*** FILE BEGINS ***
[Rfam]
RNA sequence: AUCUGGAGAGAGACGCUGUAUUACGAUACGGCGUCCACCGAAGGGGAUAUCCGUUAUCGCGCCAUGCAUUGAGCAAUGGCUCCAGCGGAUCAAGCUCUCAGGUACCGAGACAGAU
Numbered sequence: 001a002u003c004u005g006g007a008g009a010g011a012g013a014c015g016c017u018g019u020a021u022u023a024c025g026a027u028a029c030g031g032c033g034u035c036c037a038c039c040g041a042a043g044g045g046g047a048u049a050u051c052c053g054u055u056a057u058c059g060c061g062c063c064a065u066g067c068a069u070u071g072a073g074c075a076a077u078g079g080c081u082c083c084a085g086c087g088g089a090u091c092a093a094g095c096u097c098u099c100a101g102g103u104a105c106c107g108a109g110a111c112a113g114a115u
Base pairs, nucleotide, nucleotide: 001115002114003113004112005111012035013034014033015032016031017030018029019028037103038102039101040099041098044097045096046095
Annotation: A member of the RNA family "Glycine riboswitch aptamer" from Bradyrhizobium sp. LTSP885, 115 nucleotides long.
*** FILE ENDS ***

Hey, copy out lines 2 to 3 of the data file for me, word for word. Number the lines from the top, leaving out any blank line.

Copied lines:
RNA sequence: AUCUGGAGAGAGACGCUGUAUUACGAUACGGCGUCCACCGAAGGGGAUAUCCGUUAUCGCGCCAUGCAUUGAGCAAUGGCUCCAGCGGAUCAAGCUCUCAGGUACCGAGACAGAU
Numbered sequence: 001a002u003c004u005g006g007a008g009a010g011a012g013a014c015g016c017u018g019u020a021u022u023a024c025g026a027u028a029c030g031g032c033g034u035c036c037a038c039c040g041a042a043g044g045g046g047a048u049a050u051c052c053g054u055u056a057u058c059g060c061g062c063c064a065u066g067c068a069u070u071g072a073g074c075a076a077u078g079g080c081u082c083c084a085g086c087g088g089a090u091c092a093a094g095c096u097c098u099c100a101g102g103u104a105c106c107g108a109g110a111c112a113g114a115u